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When Peshat Contradicts Halakhah: Medieval Approaches

Mon, December 17, 1:15 to 2:45pm, Seaport Hotel & World Trade Center, Skyline Room

Abstract

Medieval Jewish exegetes from the rabbanite tradition started to pay more attention to the PESHAT the plain meaning of the biblical text for a number of reasons. Among the factors were the twelfth-century Renaissance, the rise of interest in Hebrew grammar, the rise of interest in philosophy, anti-Karaite polemics and anti-Christian polemics. These exegetes often struggled with the tension between PESHAT, the plain meaning of the biblical text, and the hallowed interpretive traditions of the Bible found in the Talmud and other classical rabbinic works. Rashi was among the first to confront these issues but he approached them with hesitation. In the twelfth century, many rabbanite exegetes started to offer more frequently interpretations that strayed from the traditional Jewish understanding even when the new interpretations involved understanding a biblical law in a way that contradicted halakhah.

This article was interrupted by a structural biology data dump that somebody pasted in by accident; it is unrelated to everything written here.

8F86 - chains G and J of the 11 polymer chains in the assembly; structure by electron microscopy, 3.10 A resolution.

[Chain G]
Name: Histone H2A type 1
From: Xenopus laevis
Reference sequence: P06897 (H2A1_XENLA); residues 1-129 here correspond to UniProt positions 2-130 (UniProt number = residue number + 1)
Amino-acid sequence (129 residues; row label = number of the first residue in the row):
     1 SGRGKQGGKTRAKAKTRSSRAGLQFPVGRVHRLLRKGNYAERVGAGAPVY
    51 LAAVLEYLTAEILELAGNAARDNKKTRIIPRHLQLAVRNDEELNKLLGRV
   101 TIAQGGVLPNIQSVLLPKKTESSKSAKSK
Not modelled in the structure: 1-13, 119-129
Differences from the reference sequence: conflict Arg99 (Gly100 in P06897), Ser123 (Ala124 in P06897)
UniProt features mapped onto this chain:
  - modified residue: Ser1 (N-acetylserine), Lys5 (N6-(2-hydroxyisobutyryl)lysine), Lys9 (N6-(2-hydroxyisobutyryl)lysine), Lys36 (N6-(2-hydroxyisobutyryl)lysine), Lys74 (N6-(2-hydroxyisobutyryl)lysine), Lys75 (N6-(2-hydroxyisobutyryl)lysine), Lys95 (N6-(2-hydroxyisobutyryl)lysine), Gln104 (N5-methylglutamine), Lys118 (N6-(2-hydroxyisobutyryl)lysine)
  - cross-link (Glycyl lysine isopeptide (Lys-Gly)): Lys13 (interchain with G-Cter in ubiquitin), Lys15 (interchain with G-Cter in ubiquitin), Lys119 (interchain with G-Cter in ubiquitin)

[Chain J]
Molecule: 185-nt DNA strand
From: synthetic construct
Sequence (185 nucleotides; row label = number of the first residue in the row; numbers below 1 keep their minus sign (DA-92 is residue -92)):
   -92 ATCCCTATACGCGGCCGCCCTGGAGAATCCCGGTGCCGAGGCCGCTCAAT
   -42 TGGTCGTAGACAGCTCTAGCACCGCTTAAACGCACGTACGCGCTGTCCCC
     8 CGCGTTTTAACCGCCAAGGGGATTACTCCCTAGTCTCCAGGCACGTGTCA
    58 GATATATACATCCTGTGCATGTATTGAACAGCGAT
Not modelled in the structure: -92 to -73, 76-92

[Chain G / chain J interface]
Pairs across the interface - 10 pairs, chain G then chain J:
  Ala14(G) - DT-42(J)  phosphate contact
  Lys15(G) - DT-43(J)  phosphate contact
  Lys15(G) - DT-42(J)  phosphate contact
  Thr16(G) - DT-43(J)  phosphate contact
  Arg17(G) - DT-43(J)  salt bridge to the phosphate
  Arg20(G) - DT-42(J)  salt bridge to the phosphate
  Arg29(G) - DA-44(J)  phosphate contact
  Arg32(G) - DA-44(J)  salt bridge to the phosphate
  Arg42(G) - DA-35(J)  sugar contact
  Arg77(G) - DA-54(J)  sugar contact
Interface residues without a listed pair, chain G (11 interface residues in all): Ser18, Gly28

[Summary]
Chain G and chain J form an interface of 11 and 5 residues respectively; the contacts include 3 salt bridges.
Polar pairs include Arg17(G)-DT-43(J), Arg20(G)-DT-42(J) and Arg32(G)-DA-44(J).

It is tempting for us moderns to imagine that the bolder a medieval exegete was in interpreting against the traditional grain, the weaker his commitment was to the Talmudic tradition and to halakhah. This, however, is simply not true.

This paper examines the phenomenon of twelfth century exegetes—particularly Rashbam and Abraham ibn Ezra—offering interpretations of biblical laws that contradicted HALAKHAH and will attempt to explain the differences between their approaches to this issue as being a function of the different factors that caused each of them to be interested in peshat in the first place.

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